stock rising again. However, once the put has been sold, the investor no longer has
downside protection on the stock position.
The only disadvantage to this strategy is that the investor will not profit from this
transaction until ZYX rises above 51. Had just the stock been bought, the investor would
begin to profit as soon as the stock rose above $50. But by purchasing the put, the most
that can be lost on this position by expiration is $6, and the investor still retains all
the gain in the stock above $51.
Buying the stock without put protection, with an
"at-the-money" put or with an "out-of-the-money" put have different
advantages and risks. Puts allow an investor to select the risk/reward best suited to that
This strategy does not place a cap on how high the stock can be sold. Owning a
protective put against a stock position ensures limited risk without limiting profit
potential (above the breakeven) for the life of the contract.
Protective Puts Give You Options
If ZYX had been purchased at $50 without a put and the investor was right (ZYX rose to
$65) what could he do? Without knowledge of the protective put, he has two choices: Hold
onto ZYX and hope that it continues to go up or sell it now and take his profit. Now he
has a third choice: buy a put. A put with a strike price of 55 might cost.125 ($12.50).
This 55 put gives the investor the right to sell ZYX at $55. With this position he can
continue to hold the stock hoping it will rise further, while knowing that he can always
sell it at a profit of 4.875 (sell at 55 strike price - $50 stock purchase cost .125 put
cost) no matter how far the stock falls. Other investors could consider buying other puts
that might cost more but also protect more of the accumulated profit.
Keep in mind that protective puts do expire, sometimes before they provide any
insurance value. To benefit from a protective put strategy over a long period of time, an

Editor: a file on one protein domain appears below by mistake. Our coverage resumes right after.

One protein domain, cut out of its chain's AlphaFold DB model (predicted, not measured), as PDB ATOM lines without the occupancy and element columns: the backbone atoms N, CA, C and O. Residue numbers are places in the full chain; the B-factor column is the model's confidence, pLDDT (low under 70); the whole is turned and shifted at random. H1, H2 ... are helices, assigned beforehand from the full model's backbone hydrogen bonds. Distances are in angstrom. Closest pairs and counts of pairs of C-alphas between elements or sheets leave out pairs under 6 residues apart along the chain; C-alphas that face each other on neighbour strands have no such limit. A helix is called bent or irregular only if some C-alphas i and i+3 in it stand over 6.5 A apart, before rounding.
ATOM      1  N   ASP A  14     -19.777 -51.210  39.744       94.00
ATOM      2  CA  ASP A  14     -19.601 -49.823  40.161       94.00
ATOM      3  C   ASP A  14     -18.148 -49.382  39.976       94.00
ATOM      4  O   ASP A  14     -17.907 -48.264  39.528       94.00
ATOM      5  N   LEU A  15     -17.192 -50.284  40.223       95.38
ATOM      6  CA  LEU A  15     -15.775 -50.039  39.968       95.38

investor can either buy LEAPS®, which are simply long-term stock and index options, or,
if they are not sure how long they will want insurance, they could repeatedly buy
short-term puts. Repeatedly buying or "rolling" short-term puts gives the owner
the flexibility of easily adjusting the strike price as the stock moves but may result in
a higher cost than initially purchasing a LEAPS® put.
The potential volatility of the equity markets can be of great concern to investors.
The purchase of a protective put can give the investor the comfort level needed to
purchase individual securities. This strategy is actually more conservative than the
purchase of stock. As long as a put is held against a stock position there is limited
risk; you know where the stock can be sold. The only disadvantages are that money cannot
be made until the stock moves above the combined cost of the stock and the put, and that
the put has a finite life. Once the stock rises above the total cost of the position,
however, an investor has the potential for unlimited profit.
Protective Put Strategy Applet & Worksheet
Commission, dividends, margins, taxes and other transaction charges have
not been included. However, they will affect the outcome of option transactions and should
be considered. The strategy discussed above is for illustrative and educational purposes
only and should not be construed as an endorsement, recommendation or solicitation to buy
or sell any particular security.
LEAPS® and Long-term Equity AnticiPation Securities are registered trademarks of
the Chicago Board Options Exchange, Inc.